Q&A With: Bobby Rydell on the National Kidney Foundation

| March 6, 2013 | Homepage Latest The Latest

1 - Q&A With: Bobby Rydell on the National Kid…In light of the National Kidney Foundation’s 29th Annual Kidney Ball at Philadelphia’s prestigious Hyatt at the Bellevue (Saturday, March 9), Philadelphia Style caught up with gala honoree and 60’s musical teen sensation, Bobby Rydell. Below, the Philadelphia native discusses being a kidney transplant survivor, his hopes and goals for the future, and his work with the NKF.

How did you find out you were in need of a transplant?
BOBBY RYDELL: In December 2011 I started to become very ill. I was in the hospital in mid December. After discharge I did a show with the Golden Boys at the Borgata for New Year's Eve; three days after that show I was re-admitted to the hospital and talk of a liver transplant started. I was having bouts of encephalopathy—swelling of the brain—due to the inability of my liver to rid the toxins from my body. It was at this point that I started the process to be evaluated for liver transplant. By May 2012 my kidneys had failed and I was started on dialysis three times a week. With this new crisis I became a candidate for a double transplant.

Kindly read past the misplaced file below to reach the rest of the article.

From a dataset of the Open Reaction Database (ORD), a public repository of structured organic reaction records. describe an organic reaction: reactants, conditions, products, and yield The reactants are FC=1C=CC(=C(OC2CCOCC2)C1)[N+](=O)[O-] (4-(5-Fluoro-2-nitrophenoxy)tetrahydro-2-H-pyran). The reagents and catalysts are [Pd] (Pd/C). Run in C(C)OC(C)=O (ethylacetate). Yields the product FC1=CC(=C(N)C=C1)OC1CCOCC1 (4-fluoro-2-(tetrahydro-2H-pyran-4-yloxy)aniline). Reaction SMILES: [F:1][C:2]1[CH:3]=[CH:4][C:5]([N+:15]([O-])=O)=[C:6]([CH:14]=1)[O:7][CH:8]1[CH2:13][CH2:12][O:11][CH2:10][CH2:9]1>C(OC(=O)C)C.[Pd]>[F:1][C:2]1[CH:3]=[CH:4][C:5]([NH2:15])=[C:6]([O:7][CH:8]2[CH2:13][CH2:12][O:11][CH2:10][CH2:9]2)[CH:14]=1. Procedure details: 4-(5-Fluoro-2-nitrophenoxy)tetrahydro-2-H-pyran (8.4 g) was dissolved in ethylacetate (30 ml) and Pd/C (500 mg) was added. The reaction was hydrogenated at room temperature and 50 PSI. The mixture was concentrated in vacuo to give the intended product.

What is your goal with spreading the word about your experience?
BR: Although you can live without your kidneys because of dialysis, it is not the quality of life that most people want. After what I have been through, I feel that the public needs to be made aware of how important it is to take care of your kidneys.

How do you hope your experience will benefit others in similar situations?
BR: I hope that after hearing my story the public will pay attention to their bodies and see the doctor on a regular basis. It is important to follow the advice of medical professionals. I had been warned a few years ago that my kidneys were being compromised due to my diabetes, but since there was no pain and I felt fine I thought the doctors were being overly dramatic—boy, was I wrong!

How did you first become involved with the National Kidney Foundation (NKF)?
BR: I was approached by the NKF about two months after my surgery in regards to being an advocate. I, of course, agreed since I had just experienced a transplant. If one person avoids being put on dialysis by my story, then it is worth it.

Tickets for this weekend’s Kidney Ball are sold out, but discover more ways you can support the cause at kidney.org.

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